38
ISSN:
1323-3580
Sponsoring Org:
National Science Foundation
More Like this
  1. Abstract Radioactive nuclei were present in the early solar system (ESS), as inferred from analysis of meteorites. Many are produced in massive stars, either during their lives or their final explosions. In the first paper of this series (Brinkman et al. 2019), we focused on the production of 26 Al in massive binaries. Here, we focus on the production of another two short-lived radioactive nuclei, 36 Cl and 41 Ca, and the comparison to the ESS data. We used the MESA stellar evolution code with an extended nuclear network and computed massive (10–80 M ⊙ ), rotating (with initial velocities of 150 and 300 km s −1 ) and nonrotating single stars at solar metallicity ( Z = 0.014) up to the onset of core collapse. We present the wind yields for the radioactive isotopes 26 Al, 36 Cl, and 41 Ca, and the stable isotopes 19 F and 22 Ne. In relation to the stable isotopes, we find that only the most massive models, ≥60 and ≥40 M ⊙ give positive 19 F and 22 Ne yields, respectively, depending on the initial rotation rate. In relation to the radioactive isotopes, we find that the ESS abundances of 26 Almore »and 41 Ca can be matched with by models with initial masses ≥40 M ⊙ , while 36 Cl is matched only by our most massive models, ≥60 M ⊙ . 60 Fe is not significantly produced by any wind model, as required by the observations. Therefore, massive star winds are a favored candidate for the origin of the very short-lived 26 Al, 36 Cl, and 41 Ca in the ESS.« less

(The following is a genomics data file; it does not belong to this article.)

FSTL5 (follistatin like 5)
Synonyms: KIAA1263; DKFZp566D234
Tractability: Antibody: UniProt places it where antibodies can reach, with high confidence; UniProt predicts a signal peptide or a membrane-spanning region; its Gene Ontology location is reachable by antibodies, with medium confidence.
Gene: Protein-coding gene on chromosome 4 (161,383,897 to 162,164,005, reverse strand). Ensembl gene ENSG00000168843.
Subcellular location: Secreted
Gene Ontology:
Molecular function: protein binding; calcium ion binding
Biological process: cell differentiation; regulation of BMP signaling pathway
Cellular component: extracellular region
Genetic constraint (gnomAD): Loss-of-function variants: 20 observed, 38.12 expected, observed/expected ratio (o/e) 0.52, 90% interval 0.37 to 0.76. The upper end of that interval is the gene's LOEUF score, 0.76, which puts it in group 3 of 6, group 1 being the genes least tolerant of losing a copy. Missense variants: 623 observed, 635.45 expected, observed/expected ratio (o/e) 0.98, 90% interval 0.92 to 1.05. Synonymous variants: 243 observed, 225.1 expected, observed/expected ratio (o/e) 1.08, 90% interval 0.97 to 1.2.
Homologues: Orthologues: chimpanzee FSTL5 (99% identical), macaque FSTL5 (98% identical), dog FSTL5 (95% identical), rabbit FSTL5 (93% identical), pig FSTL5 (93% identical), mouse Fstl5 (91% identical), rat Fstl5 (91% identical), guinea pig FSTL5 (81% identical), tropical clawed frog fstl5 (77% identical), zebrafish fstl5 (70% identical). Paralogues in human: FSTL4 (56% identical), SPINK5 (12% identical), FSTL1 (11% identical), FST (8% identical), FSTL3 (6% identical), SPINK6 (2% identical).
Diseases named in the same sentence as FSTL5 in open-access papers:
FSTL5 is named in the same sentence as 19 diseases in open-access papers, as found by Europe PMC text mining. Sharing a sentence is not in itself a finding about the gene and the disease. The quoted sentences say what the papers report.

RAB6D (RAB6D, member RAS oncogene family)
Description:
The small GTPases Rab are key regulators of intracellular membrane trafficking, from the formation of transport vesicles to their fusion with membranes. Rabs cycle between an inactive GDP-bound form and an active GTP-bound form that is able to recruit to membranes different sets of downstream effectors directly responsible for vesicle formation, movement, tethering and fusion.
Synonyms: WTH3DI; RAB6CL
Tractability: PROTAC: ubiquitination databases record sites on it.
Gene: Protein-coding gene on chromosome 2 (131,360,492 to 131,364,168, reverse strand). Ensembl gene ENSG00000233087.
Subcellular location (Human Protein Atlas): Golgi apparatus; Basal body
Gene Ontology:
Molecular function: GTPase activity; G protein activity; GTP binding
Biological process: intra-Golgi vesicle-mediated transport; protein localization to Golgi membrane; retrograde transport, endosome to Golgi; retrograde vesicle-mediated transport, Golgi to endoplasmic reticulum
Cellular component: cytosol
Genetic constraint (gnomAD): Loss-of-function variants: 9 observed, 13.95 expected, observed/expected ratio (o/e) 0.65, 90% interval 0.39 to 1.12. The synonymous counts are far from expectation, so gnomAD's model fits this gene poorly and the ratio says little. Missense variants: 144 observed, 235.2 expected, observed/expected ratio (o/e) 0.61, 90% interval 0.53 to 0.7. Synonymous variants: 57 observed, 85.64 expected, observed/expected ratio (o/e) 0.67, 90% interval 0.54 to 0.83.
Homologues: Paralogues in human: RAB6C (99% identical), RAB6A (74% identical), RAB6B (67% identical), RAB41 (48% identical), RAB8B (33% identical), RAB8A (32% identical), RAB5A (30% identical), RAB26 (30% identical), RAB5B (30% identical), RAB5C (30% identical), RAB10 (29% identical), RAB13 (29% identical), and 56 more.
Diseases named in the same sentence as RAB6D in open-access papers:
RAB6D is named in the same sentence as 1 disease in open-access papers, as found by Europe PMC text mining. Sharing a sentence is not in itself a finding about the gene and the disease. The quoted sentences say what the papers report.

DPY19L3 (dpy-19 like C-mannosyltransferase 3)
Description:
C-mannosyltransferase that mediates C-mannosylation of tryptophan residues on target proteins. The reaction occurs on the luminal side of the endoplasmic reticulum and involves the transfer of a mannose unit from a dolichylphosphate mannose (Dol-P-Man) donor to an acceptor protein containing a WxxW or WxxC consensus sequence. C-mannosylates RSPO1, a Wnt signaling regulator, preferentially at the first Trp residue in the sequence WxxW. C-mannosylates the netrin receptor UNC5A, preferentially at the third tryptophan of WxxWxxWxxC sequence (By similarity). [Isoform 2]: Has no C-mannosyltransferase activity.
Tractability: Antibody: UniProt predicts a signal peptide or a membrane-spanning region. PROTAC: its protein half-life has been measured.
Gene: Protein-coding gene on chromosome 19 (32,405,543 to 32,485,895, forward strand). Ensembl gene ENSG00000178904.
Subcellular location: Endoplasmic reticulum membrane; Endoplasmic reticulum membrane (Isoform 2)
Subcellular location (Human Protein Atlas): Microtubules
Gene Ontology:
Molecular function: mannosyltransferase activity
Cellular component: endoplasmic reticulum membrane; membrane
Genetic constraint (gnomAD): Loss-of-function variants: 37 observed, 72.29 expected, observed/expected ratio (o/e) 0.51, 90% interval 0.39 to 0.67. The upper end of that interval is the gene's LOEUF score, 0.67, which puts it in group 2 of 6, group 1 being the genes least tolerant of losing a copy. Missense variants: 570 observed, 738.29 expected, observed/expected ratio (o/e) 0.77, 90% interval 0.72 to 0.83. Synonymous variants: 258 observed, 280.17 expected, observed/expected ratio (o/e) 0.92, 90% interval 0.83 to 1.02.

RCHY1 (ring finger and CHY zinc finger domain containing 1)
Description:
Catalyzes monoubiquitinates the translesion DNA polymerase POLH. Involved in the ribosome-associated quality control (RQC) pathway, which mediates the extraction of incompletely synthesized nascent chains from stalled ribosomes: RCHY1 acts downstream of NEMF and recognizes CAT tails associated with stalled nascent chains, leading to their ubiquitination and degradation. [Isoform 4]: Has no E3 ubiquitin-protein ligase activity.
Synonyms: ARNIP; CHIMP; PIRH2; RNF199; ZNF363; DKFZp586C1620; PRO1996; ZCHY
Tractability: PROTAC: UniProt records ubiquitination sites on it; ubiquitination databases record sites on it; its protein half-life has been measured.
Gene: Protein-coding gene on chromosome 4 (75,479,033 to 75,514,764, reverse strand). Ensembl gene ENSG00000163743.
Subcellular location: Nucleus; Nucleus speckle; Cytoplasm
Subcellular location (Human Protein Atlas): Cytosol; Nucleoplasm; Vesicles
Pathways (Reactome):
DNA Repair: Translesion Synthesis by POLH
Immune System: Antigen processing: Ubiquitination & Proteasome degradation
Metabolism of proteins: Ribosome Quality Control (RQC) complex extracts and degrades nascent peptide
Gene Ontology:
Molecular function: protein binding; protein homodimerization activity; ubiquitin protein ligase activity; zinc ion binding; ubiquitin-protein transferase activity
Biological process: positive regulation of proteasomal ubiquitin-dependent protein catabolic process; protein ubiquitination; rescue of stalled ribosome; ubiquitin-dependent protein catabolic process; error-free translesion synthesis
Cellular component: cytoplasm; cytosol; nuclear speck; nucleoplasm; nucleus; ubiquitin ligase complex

2. We investigate the origin in the early Solar System of the short-lived radionuclide 244Pu (with a half life of 80 Myr) produced by the rapid (r) neutron-capture process. We consider two large sets of r-process nucleosynthesis models and analyse if the origin of 244Pu in the ESS is consistent with that of the other r and slow (s) neutron-capture process radioactive nuclei. Uncertainties on the r-process models come from both the nuclear physics input and the astrophysical site. The former strongly affects the ratios of isotopes of close mass (129I/127I, 244Pu/238U, and 247Pu/235U). The 129I/247Cm ratio, instead, which involves isotopes of a very different mass, is much more variable than those listed above and is more affected by the physics of the astrophysical site. We consider possible scenarios for the evolution of the abundances of these radioactive nuclei in the galactic interstellar medium and verify under which scenarios and conditions solutions can be found for the origin of 244Pu that are consistent with the origin of the other isotopes. Solutions are generally found for all the possible different regimes controlled by the interval (δ) between additions from the source to the parcel of interstellar medium gas that ended up inmore »the Solar System, relative to decay timescales. If r-process ejecta in interstellar medium are mixed within a relatively small area (leading to a long δ), we derive that the last event that explains the 129I and 247Cm abundances in the early Solar System can also account for the abundance of 244Pu. Due to its longer half life, however, 244Pu may have originated from a few events instead of one only. If r-process ejecta in interstellar medium are mixed within a relatively large area (leading to a short δ), we derive that the time elapsed from the formation of the molecular cloud to the formation of the Sun was 9-16 Myr.« less